Four Fine Fellows Enhance Intercultural Learning

Gonzaga's UW Diversity Post-Doctorate Fellows gather around a table in College Hall

October 03, 2017
By Dale Goodwin (’86)

Gonzaga students have made it clear they want – and need – greater diversity among their faculty members to broaden the intercultural learning they experience. Now, thanks to a partnership with the University of Washington, that’s happening. Learn more about UW’s Diversity Fellowship program here.

New University of Washington Diversity Post-Doc Fellow Eunice Kim is teaching a discussion-based class on Homer. “By the third week, students were becoming less enthusiastic with the predictability of our classroom routine,” says Kim. So she decided to hold class in the amphitheater near Lake Arthur. “What a difference a setting makes,” she says. “The students are still talking about that class day, and discussing future class activities to make the class more creative.”

Kim is one of four UW diversity post-doc fellows teaching at Gonzaga following completion of their doctoral degrees at UW. Tony Abeyta (biology) and Noralis Rodriguez-Coss (women and gender studies) started their two-year appointments last year, Kim (classic civilizations) and Shruti Patel (history) new this year.

Their impact has been appreciated by Gonzaga students.

“I could see students’ faces light up when they heard we have four diverse post-doc fellows here this year,” says Jessica Maucione, who co-directs the program with Ann Ostendorf. “One heard about Eunice, and was so excited to have a faculty of color, but also someone who could bridge the gap between contemporary questions and ancient texts.”

And the fellows appreciate what they see in Gonzaga students.

“The students here at Gonzaga aren’t just trying to ‘get it,’” Kim says. “They want their education to matter; they’re making it matter in thoughtful and creative ways.”

The experience is impacting the new teachers, as well.

Rodriguez-Coss is flowering as a teacher. “Gonzaga sparked an interest in me to foster a learning environment based on human dignity, care and solidarity. The classroom has the potential to be a space for the prevention of all forms of oppression and for raising social justice consciousness,” she says.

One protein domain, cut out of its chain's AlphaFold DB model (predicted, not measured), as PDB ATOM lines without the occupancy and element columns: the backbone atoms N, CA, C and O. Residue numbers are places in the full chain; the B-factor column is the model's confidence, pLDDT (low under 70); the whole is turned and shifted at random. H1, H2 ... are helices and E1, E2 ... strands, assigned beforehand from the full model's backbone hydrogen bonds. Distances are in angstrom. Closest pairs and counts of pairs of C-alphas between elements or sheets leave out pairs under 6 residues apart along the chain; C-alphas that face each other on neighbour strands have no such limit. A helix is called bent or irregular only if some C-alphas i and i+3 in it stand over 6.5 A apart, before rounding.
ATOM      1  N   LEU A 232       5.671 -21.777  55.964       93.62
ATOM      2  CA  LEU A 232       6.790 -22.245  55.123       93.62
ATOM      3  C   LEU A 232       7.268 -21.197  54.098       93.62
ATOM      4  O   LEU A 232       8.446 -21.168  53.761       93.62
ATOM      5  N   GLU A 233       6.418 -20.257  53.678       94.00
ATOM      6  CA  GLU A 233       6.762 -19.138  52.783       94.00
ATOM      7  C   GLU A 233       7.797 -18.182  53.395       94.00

After teaching a year at Gonzaga, I have reconfirmed my love for teaching.
Noralis Rodriguez-Coss

Rodriguez-Coss has been especially touched by the outreach and support from this community in light of recent destruction by Hurricane Maria to her homeland Puerto Rico, where she has family. “I wake up thinking how fortunate I am to work with such caring and compassionate people.”

This group of post-doc fellows has bonded well. And their contributions are many. “Tony is taking two students to a national biology conference to present their research. Nora has introduced international feminism, which is a specialty we have not had in women and gender studies. She’s preparing students to be global citizens,” Maucione says.

“Eunice and Shruti are very excited to be here. Every time I visit them they have students in their offices,” says Ostendorf. “Shruti is the only one among these four without prior teaching experience. Yet she asks the most sophisticated questions, which is hard to do when you’ve never taught before. I’m encouraging Eunice to think about teaching a first-year experience class on murder and violence, inspired by her research on violence, crime and punishment in the ancient world.”

“After teaching a year at Gonzaga, I have reconfirmed my love for teaching,” Rodriguez-Coss says.

Mission accomplished.

Photo: Zack Berlat